We lived in an immigrant, working-class neighborhood in the Bronx where all needs were met through the patronage of one of the many stores that ran the length of a single shopping street. The butcher, the baker, the grocer, the bank, the drugstore, the shoe repair: all storefront operations. One day, when I was quite small, seven or eight, my mother, holding my hand, walked us into a store I’d never before noticed: it was the local branch of the New York Public Library. The room was long, the floorboards bare, and the walls lined, floor to ceiling, with books. In the middle of the room was planted a desk at which sat Eleanor Roosevelt (in those days, all librarians looked like Eleanor Roosevelt): a tall, bosomy woman with a mass of gray hair piled belle epoque–style on the top of her head, rimless glasses perched high on her incredibly straight nose, and a look of calm interest in her eyes. My mother approached the desk, pointed at my head, and said to Eleanor Roosevelt, “She likes to read.” The librarian stood up, said “Come,” and walked me back to the front of the store where the children’s books were sectioned. “Start here,” she said, and I did. Between then and the time I graduated from high school, I read my way around the room. If I’m asked now to remember what I read in that storefront library, I can only recall that I went from Grimm’s fairy tales to Little Women to Of Time and the River. Then I entered college where I discovered that all these years I’d been reading literature. It was at that moment, I think, that I began rereading, because from then on it was to the books that had become my intimates that I would turn and turn again, not only for the transporting pleasure of the story itself but also to understand what I was living through, and what I was to make of it.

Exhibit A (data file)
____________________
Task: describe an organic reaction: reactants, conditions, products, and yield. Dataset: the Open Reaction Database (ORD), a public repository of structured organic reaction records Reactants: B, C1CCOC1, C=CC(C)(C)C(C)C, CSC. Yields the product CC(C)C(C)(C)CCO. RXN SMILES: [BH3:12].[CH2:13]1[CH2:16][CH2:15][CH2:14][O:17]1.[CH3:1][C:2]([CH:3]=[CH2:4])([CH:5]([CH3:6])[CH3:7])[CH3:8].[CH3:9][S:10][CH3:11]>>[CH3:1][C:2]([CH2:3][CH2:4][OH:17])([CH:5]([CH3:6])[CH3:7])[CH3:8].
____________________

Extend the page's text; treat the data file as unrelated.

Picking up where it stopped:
I’d grown up in a noisy left-wing household where Karl Marx and the international working class were articles of faith: feeling strongly about social injustice was a given. So from the start, the political-ness of life colored almost all tangible experience, which of course included reading. I read ever and only to feel the power of Life with a capital L as it manifested itself (thrillingly) through the protagonist’s engagement with those external forces beyond his or her control. In this way I felt, acutely but equally, the work of Dickens, Dreiser, and Hardy, as well as Mike Gold, John Dos Passos, and Agnes Smedley. I had to laugh when, a few years ago, I came across an essay by Delmore Schwartz in which he (Schwartz) takes Edmund Wilson to task for Wilson’s shocking lack of interest in literary form. For Schwartz, form was integral to the meaning of a literary work; for Wilson, what mattered was not how books were written but what they were talking about, and how they affected the culture at large. His habit, always, was to place a book in its social and political context. This perspective allowed him to pursue a line of thought that let him speak of Proust and Dorothy Parker in the same sentence, or compare Max Eastman favorably with AndrĂ© Gide. For Schwartz, this was pure pain. For me, it was inexpressibly rewarding. And what could have been more natural than that the way I read was the way I would begin to write.